Rockman’s imagery of ruin also weirdly taps into another tendency in postmodernism, which is particularly visible in postmodern architecture: its fascination with fake ruins. As you might be aware, back in the eighteenth century, and persisting well into the nineteenth, European culture succumbed to a Romantic fascination with ruined buildings - Greek and Roman ruins, of course, but also ruined medieval castles and abbeys. The fad for ruins reached the point that wealthy landowners who did not actually possess real ruined buildings on their property would commission architects to build fake ruins for them, so they could experience the “ruin sentiment” like everyone else. The ruin fad did not have quite the same impact in the United States, for the simple reason that we did not yet have very many ruined buildings to obsess about. So it seems odd that in the postmodern era, American architects would sometimes deliberately evoke the “ruin sentiment” in new buildings, in effect constructing fake ruins. One example might be the Wexner Center for Arts, right on the Ohio State campus in Columbus, designed by Peter Eisenman to resemble a building either still under construction and surrounded by scaffolding, or one already falling into ruin.
But there is a much clearer example: the Piazza d’Italia in New Orleans, designed by Charles Moore.
The Piazza d’Italia was one of Charles Jencks’ favorite examples of postmodern architecture; he gave it pride of place in several of his books. It was designed to be the focal point of the redevelopment of a downtown New Orleans neighborhood that had a historical connection with the Italian community. It is obviously a fake Roman ruin, souped up with neon lighting and modern materials. If anything is double-coded in Jenck’s sense, it’s the Piazza d’Italia: on the one hand, a kind of goofy Disneyworld experience for popular consumption; on the other hand, an in-joke for architects and others in the know.
I’m sure you have already picked up on the terrible irony that would overtake Moore’s Piazza d’Italia. Built in the late Seventies, it is a fake ruin in a city that would be reduced to real ruin in the aftermath of Hurricane Katrina. Actually, the ironies of the Piazza d’Italia are even worse than that: for, years before the reality-check of Katrina, the city fathers of New Orleans abandoned the urban redevelopment scheme of which the Piazza d’Italia was supposed to be the centerpiece, and shifted the city’s redevelopment energies to the Riverwalk along the Mississippi, so that the Piazza was allowed to slip into neglect, becoming a haunt for the city’s homeless. Reduced to a real ruin, it was eventually demolished. And only then came Katrina.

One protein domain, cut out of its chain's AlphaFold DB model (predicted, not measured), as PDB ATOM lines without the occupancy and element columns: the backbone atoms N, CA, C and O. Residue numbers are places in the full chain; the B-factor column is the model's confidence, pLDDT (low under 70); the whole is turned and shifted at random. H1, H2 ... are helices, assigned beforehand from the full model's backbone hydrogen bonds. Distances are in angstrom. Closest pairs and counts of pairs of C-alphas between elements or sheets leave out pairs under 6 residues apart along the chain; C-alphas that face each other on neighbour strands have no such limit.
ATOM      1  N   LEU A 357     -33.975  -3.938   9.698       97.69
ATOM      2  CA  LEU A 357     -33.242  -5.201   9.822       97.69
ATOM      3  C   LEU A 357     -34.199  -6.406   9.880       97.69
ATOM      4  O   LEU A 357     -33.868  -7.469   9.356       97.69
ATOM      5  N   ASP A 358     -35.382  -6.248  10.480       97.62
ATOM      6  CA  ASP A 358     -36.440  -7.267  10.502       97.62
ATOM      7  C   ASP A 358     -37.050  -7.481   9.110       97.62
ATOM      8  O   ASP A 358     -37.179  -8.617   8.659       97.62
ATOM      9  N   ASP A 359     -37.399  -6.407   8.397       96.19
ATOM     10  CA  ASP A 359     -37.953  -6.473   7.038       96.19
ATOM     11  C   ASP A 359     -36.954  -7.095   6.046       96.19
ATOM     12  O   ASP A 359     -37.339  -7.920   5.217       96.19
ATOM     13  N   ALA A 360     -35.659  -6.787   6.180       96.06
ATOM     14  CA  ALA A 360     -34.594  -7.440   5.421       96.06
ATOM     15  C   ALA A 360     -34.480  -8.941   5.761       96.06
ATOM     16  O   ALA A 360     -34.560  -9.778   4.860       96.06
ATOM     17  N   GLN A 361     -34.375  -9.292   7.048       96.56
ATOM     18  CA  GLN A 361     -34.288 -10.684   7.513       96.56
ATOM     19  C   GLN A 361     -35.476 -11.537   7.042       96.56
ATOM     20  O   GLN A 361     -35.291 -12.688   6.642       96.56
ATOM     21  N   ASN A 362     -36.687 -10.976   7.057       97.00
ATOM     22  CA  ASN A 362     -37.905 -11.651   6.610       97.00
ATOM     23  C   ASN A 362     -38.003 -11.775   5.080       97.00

A similar sort of irony has engulfed Rockman’s Manifest Destiny. If, looking at its imagery of Brooklyn in ruins, it is hard not to think of Planet of the Apes, I suppose it’s ever harder not to think of the ruins of September 11, 2001. But the destruction of the World Trade Center was not one of Rockman’s intended references. It couldn’t have been: though the painting wasn’t executed until 2003-04, it had already been commissioned and planned before 9/11. In the same way that history, in the form of the failure of urban redevelopment, and then the failure of the levees, caught up with the Piazza d’Italia, so history in the form of the attacks of 9/11 caught up with Manifest Destiny.
These are not cheap ironies, but painful and revealing ones. What they tell us is that all along, long before the actual catastrophes of 9/11 and Hurricane Katrina, we have been imagining such catastrophes - staging them, rehearsing them in our imaginations and in our art-works: in apocalyptic movies, in paintings, even in works of architecture. As many commentators have observed, what was especially shocking about 9/11 was not so much that it caught us by surprise, but that it didn’t: we had already seen such disasters before, at the movies and on television; in The Day After and Independence Day and The Towering Inferno and, yes, even Planet of the Apes. We had composed scenarios of the end of civilization, and life among the ruins, not only in popular science fiction novels but in demanding literary novels like Pynchon’s Gravity’s Rainbow, which is set in London under the rocket blitz and in the war-ruined cities of Germany, but which obviously and self-consciously refers to the projected future ruins that our own cities would be reduced to if the intercontinental ballistic missiles, the heirs of the Nazis’ V-2 rockets, were ever launched.
Throughout the entire second half of the twentieth century, we have been living in the ruins of our own civilization, if only in our imaginations. Is this another version of postmodernism? I’m not sure; perhaps it’s a foretaste of what comes after postmodernism. Maybe on 9/11 history finally caught up with our postmodern imagination of disaster, and we are now living in the aftermath of postmodernism, in what Raymond Federman calls (maybe jokingly) the New Post-Future. Perhaps we’re already living on past the end of the postmodernism that began back in 1973, or 1966, or whenever.